Opinion / Editorials

Balancing security acts with rights of individuals

(China Daily) Updated: 2015-12-29 08:05

Balancing security acts with rights of individuals

Border police officers conduct an anti-terror drill in Bortala, Xinjiang Uygur autonomous region, this month. The top legislature passed the country's first anti-terrorism law on Sunday, together with several other laws. ZHANG JIA/XINHUA

Terrorism is not something peculiar to foreign soil.

The latest reminder came on Christmas Eve in Beijing, when some embassies warned of a possible attack on foreigners and the municipal authorities issued the first-ever holiday security alert.

That President Xi Jinping signed the country's first Anti-Terrorism Law immediately after it received legislative approval, and that it is scheduled to take effect four days afterward on Friday, is indicative of the need for such a law.

The country requires the law to cope with the increased threat from terrorist activities, and to regulate and coordinate its anti-terrorism actions.

The new law meets the needs of security by obligating all parties to cooperate with the authorities when asked to. Fines and custody have been prescribed for those who fail to do so.

With the establishment of a national anti-terrorism intelligence and leadership center, and law enforcement agencies, the armed forces, government institutions and individual citizens all assigned legal responsibilities, this law will almost certainly make the country's campaign against terrorism more efficient.

It must be pointed out, however, that the ultimate goal of the Anti-Terrorism Law is none other than protection of lives, and is meant to operate only within the framework of the Constitution. The constitutional assurance of human rights and civil liberties provide the ground for preventing any possible excess in law enforcement.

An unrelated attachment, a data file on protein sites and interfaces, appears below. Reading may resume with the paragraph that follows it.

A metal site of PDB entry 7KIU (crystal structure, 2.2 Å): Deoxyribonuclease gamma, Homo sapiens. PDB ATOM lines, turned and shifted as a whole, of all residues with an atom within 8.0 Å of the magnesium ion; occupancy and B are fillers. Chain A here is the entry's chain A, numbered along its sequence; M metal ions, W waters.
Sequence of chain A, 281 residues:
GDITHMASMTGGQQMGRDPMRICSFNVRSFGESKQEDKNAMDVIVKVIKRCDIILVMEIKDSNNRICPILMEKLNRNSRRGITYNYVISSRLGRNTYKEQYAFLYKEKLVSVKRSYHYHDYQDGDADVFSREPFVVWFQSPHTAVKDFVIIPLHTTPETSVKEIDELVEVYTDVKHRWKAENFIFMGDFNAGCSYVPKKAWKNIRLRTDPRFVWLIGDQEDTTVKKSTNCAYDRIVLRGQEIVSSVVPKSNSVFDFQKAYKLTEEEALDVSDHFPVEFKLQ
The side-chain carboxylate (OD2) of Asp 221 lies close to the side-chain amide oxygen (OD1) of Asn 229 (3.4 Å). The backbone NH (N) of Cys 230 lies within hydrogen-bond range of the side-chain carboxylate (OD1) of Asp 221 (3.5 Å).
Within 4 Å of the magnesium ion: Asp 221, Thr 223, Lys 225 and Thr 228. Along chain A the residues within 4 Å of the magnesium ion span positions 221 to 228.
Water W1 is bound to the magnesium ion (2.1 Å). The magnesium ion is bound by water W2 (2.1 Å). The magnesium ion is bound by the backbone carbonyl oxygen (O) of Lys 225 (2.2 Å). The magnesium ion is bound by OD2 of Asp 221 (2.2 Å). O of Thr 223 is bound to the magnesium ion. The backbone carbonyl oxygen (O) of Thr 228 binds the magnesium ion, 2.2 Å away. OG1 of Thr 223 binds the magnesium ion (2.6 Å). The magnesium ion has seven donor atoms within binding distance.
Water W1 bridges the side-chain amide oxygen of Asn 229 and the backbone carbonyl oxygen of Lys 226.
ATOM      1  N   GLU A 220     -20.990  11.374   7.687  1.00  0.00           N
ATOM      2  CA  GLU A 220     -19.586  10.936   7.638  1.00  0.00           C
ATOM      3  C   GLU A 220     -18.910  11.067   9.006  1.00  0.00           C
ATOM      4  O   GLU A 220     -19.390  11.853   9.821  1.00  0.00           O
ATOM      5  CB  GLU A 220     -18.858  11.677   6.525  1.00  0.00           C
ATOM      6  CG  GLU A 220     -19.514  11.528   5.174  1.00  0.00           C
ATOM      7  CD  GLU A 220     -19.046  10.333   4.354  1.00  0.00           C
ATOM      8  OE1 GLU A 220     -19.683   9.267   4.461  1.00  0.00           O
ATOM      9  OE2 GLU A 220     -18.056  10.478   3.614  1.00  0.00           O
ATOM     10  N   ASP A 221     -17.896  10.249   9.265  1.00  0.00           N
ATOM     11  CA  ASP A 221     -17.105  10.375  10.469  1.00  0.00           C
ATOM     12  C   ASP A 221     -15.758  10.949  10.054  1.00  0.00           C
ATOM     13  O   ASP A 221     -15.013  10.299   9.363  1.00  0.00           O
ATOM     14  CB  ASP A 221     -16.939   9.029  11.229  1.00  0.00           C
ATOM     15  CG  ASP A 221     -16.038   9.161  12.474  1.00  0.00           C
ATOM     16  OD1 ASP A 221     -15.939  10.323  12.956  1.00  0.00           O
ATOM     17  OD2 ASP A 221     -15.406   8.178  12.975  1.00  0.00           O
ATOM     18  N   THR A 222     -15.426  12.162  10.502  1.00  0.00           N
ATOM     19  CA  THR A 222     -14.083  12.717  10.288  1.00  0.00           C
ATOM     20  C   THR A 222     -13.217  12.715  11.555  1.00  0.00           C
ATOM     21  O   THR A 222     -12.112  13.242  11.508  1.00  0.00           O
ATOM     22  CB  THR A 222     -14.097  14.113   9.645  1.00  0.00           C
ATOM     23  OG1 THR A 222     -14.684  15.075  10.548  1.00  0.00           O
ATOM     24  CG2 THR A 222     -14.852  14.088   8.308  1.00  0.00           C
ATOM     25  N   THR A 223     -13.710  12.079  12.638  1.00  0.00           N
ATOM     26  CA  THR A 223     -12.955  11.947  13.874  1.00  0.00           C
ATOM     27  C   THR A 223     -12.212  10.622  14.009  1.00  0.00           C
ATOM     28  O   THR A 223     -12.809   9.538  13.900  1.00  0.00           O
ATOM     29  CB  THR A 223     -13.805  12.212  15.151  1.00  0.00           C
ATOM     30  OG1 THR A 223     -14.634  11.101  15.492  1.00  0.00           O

The current law does include clauses promising proper use of information involving commercial secrets and citizens' privacies. But considering the law's emphasis on precautionary and preemptive moves, chances are that institutions and individuals may see some of their otherwise constitutional rights and interests compromised in the name of security needs. Such compromise may involve freedom of movement and correspondence, even the right to know.

Security is an overriding concern in all societies, which is why people have no difficulty accepting some loss of freedom when security is at stake. The United States after the Sept 11, 2001 terrorist attacks is a ready example of the sacrifice of personal freedoms for greater security.

In many ways this is a necessary price.

But since the law allows extensive options for security agencies to pursue their ends, from surveillance and the freezing of assets to restriction of personal freedom, there should be legal and administrative guarantees that such restrictions do not go overboard in practice.

It is important to ensure that society and its members do not have to pay such a price when it is not absolutely necessary. When a price has to be paid, it should be commensurate with the actual need.

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